Marguerite becomes part of the royal court of the Sun King, but her fairy-tale existence is torn out from under her by a change of political winds. Jasmin, Marguerite’s daughter, is born to the life of privilege her grandmother dreamed of, but tempts fate by daring to catch the eye of the king. Violette, Marguerite’s granddaughter, is drawn to the nefarious side of life among the nobles at Versailles. And Rose, Violette’s daughter, becomes a lady-in-waiting and confidante to Marie Antoinette. Through Rose, a love lost generations before will come full circle, even as the ground beneath Versailles begins to rumble with the chaos of the coming revolution.

“An extraordinary debut, a deeply lovely novel that evokes with uncommon deftness the terrible, heartbreaking beauty that is life in wartime. Like the glorious ghosts of the paintings in the Hermitage that lie at the heart of the story, Dean’s exquisite prose shimmers with a haunting glow, illuminating us to the notion that art itself is perhaps our most necessary nourishment. A superbly graceful novel.”  — Chang-Rae Lee, New York Times Bestselling author of Aloft and Native Speaker

Bit by bit, the ravages of age are eroding Marina's grip on the everyday. An elderly Russian woman now living in America, she cannot hold on to fresh memories—the details of her grown children's lives, the approaching wedding of her grandchild—yet her distant past is miraculously preserved in her mind's eye.

Vivid images of her youth in war-torn Leningrad arise unbidden, carrying her back to the terrible fall of 1941, when she was a tour guide at the Hermitage Museum and the German army's approach signaled the beginning of what would be a long, torturous siege on the city. As the people braved starvation, bitter cold, and a relentless German onslaught, Marina joined other staff members in removing the museum's priceless masterpieces for safekeeping, leaving the frames hanging empty on the walls to symbolize the artworks' eventual return. As the Luftwaffe's bombs pounded the proud, stricken city, Marina built a personal Hermitage in her mind—a refuge that would stay buried deep within her, until she needed it once more. . . .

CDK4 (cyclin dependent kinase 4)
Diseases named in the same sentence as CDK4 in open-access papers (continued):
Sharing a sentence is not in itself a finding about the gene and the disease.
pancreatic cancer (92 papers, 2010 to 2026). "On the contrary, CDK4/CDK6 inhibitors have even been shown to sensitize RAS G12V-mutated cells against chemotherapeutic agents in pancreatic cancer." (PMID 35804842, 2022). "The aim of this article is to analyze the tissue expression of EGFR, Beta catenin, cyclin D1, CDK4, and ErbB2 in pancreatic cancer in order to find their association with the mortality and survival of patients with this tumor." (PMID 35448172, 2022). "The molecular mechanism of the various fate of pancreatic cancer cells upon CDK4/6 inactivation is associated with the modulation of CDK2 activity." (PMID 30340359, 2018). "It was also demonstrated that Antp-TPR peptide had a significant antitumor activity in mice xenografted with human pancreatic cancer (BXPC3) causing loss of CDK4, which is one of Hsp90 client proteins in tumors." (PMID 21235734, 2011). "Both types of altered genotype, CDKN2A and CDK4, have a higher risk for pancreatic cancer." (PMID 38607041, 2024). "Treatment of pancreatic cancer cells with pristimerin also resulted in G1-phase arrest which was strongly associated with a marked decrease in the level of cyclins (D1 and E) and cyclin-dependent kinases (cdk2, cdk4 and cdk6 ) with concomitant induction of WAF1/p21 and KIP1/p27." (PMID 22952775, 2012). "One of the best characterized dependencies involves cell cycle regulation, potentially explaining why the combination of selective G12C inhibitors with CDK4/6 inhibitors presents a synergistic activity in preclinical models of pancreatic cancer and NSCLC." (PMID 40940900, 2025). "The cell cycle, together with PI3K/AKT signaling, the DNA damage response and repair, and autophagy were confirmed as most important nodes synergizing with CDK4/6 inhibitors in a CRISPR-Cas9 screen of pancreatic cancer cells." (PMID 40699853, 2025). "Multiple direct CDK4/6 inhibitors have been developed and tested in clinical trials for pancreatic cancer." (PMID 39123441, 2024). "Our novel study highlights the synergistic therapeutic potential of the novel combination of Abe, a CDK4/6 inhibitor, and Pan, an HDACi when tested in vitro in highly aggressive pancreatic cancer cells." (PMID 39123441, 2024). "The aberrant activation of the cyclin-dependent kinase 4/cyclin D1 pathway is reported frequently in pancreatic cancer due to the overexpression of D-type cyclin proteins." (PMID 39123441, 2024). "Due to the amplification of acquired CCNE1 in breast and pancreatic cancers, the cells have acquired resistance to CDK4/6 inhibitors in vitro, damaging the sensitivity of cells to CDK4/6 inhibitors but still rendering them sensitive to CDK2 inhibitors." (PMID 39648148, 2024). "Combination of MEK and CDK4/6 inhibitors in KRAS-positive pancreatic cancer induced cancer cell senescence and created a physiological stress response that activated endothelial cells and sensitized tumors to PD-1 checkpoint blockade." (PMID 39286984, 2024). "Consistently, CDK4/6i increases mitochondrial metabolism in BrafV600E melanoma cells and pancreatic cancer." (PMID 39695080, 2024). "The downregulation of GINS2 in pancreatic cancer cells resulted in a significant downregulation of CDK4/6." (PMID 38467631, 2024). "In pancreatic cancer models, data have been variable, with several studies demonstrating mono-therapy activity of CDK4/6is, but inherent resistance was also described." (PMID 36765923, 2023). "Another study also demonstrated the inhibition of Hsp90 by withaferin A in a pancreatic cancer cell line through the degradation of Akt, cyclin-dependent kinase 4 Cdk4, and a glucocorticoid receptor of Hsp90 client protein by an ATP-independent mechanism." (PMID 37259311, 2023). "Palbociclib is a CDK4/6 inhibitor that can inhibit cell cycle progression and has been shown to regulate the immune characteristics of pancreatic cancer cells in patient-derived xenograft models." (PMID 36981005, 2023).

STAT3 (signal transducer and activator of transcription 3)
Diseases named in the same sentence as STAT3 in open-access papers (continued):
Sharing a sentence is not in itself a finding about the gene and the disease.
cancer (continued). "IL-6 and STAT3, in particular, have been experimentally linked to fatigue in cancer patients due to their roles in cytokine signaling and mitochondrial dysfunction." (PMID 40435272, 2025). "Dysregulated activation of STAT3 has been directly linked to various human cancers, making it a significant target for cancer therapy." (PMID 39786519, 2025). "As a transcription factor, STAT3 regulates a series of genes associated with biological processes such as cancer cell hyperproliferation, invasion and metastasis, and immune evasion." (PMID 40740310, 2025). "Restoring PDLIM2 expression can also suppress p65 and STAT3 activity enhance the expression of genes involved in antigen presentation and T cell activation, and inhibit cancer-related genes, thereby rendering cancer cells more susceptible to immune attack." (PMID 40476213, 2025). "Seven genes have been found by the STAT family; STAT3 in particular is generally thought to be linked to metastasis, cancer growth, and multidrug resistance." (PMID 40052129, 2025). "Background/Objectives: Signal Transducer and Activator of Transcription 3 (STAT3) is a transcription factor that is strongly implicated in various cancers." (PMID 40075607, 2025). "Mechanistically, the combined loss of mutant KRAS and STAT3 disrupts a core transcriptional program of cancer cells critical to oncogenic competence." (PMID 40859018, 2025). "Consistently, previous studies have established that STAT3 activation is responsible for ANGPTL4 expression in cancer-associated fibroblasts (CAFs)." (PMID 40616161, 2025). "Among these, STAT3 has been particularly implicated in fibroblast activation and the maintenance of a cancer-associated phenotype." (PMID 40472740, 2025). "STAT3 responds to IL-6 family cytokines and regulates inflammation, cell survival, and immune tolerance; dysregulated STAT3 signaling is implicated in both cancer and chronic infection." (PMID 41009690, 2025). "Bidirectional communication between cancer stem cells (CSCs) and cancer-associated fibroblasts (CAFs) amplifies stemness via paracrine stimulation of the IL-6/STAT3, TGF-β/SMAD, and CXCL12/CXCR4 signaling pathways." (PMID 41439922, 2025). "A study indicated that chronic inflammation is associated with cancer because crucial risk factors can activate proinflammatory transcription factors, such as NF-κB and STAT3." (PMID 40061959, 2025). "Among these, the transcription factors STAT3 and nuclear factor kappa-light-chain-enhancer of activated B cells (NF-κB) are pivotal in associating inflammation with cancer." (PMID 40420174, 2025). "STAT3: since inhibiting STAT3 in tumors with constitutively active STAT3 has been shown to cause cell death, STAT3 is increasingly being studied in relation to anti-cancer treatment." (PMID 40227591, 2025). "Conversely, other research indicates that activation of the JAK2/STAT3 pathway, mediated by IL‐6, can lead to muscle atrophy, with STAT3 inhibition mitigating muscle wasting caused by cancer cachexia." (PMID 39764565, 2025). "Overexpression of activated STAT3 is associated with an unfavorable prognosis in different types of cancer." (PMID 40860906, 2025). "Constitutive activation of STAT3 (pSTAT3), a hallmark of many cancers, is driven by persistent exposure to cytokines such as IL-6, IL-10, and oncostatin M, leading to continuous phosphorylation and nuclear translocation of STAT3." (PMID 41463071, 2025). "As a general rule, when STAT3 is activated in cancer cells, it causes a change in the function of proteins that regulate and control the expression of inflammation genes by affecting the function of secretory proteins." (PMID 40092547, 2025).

#1 NEW YORK TIMES BESTSELLER • NOW A STARZ ORIGINAL SERIES 

Unrivaled storytelling. Unforgettable characters. Rich historical detail. These are the hallmarks of Diana Gabaldon’s work. Her New York Times bestselling Outlander novels have earned the praise of critics and captured the hearts of millions of fans. Here is the story that started it all, introducing two remarkable characters, Claire Beauchamp Randall and Jamie Fraser, in a spellbinding novel of passion and history that combines exhilarating adventure with a love story for the ages.

One of the top ten best-loved novels in America, as seen on PBS’s The Great American Read!

Scottish Highlands, 1945. Claire Randall, a former British combat nurse, is just back from the war and reunited with her husband on a second honeymoon when she walks through a standing stone in one of the ancient circles that dot the British Isles. Suddenly she is a Sassenach—an “outlander”—in a Scotland torn by war and raiding clans in the year of Our Lord . . . 1743.

Claire is catapulted into the intrigues of a world that threatens her life, and may shatter her heart. Marooned amid danger, passion, and violence, Claire learns her only chance of safety lies in Jamie Fraser, a gallant young Scots warrior. What begins in compulsion becomes urgent need, and Claire finds herself torn between two very different men, in two irreconcilable lives.

This eBook includes the full text of the novel plus the following additional content:
• An excerpt from Diana Gabaldon’s Dragonfly in Amber, the second novel in the Outlander series 
• An interview with Diana Gabaldon 
• An Outlander reader’s guide

Praise for Outlander